by Ján Blažej

On 31 March 2014 the Slovak Republic had a population of 5,416,727, which is 19,691 more than at the time of the last census of the population, houses and dwellings in 2011 (at that time Slovakia had a population of 5,397,036). The majority of the population are Slovaks, who made up 80.7 per cent of the population in 2011.


At the time of the last census of population, houses and dwellings in 2011, Hungarians made up 8.5 per cent of the population (458,467, which was 61,791 (0.7 per cent) less than 10 years previously). 2 per cent of the population is Roma (105,738, an increase of 15,818 (0.3 per cent) in comparison to the results from 2001). Many representatives of the Roma community and communal politicians believe that the Roma population is larger (up to 5.6 per cent) because during the previous census people classified themselves imprecisely as Slovaks and Hungarians. If this number is accepted then the percentages for Slovaks and Hungarians should be reduced by nearly four per cent.
Minorities making up less than one per cent of the population are, according to the census from 2011, Czechs (44,620 persons, 14,220 fewer than in 2011), Rusyns (33,482, an increase of 9,221 in 10 years) and Ukrainians (7,430 persons, a decline of 3,421 since 2001). These minorities are followed by Germans (4,690 persons), Moravians (3,286 persons), Poles (3,084 persons), Russians (1,997 persons) and Croats (1,097 persons) minorities. Another nationality in 2011 reported 9,825 Slovak citizens. In the census the nationality of 382,493 inhabitants was not found.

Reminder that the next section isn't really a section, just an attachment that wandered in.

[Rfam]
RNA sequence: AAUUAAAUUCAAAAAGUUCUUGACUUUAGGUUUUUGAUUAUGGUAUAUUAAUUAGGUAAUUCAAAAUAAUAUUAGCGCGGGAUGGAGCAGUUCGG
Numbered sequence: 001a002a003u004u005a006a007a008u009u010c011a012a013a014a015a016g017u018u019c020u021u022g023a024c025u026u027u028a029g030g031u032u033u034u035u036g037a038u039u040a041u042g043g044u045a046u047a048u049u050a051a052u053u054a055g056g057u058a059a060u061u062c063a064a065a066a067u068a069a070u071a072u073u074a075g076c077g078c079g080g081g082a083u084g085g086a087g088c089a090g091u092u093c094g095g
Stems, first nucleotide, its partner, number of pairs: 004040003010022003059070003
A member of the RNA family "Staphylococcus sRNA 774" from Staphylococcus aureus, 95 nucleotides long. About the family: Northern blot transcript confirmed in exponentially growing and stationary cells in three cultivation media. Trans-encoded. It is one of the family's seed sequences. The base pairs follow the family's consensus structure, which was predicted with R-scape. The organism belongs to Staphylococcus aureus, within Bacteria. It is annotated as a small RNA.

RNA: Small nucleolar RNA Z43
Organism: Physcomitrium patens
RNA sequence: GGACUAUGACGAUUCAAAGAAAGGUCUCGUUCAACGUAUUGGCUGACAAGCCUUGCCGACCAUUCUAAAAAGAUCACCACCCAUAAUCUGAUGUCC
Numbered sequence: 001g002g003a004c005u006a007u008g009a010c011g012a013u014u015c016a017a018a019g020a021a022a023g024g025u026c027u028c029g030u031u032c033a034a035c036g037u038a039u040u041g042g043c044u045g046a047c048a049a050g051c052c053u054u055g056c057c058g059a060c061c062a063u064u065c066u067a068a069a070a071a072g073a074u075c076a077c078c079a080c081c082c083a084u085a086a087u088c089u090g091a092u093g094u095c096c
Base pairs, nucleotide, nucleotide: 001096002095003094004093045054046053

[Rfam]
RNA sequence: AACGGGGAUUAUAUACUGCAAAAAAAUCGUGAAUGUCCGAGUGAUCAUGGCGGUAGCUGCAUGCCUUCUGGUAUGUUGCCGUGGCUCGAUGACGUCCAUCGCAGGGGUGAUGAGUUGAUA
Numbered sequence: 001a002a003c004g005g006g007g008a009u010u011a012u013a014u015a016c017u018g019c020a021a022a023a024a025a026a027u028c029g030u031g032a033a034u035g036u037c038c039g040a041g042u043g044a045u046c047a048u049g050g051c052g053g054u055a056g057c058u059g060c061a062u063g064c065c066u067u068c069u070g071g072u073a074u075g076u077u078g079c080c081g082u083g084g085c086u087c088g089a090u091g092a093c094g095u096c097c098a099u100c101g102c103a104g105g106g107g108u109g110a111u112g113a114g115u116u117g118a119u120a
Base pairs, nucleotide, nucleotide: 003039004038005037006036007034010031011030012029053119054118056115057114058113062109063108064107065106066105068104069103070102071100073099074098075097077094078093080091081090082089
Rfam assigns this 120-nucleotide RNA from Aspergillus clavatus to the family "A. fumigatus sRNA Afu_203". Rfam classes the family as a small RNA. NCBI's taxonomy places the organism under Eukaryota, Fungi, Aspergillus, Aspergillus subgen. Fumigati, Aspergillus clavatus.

While Czechs live practically all over Slovakia and especially in the towns, the Hungarian nationality is concentrated mainly in the southern areas of Slovakia, especially in the countryside. Large towns with a significant Hungarian population are Košice, Nitra and Bratislava.
The Roma community is represented in practically every town in the south of Central and Eastern Slovakia and in some regions (eg Spiš); over 600 Roma settlements have a very low standard of living, high unemployment and a predominance of people without education or qualifications.
Rusyns and Ukrainians are concentrated in Eastern Slovakia. Members of minorities, especially those with a higher education and skilled workers, are increasingly likely to migrate.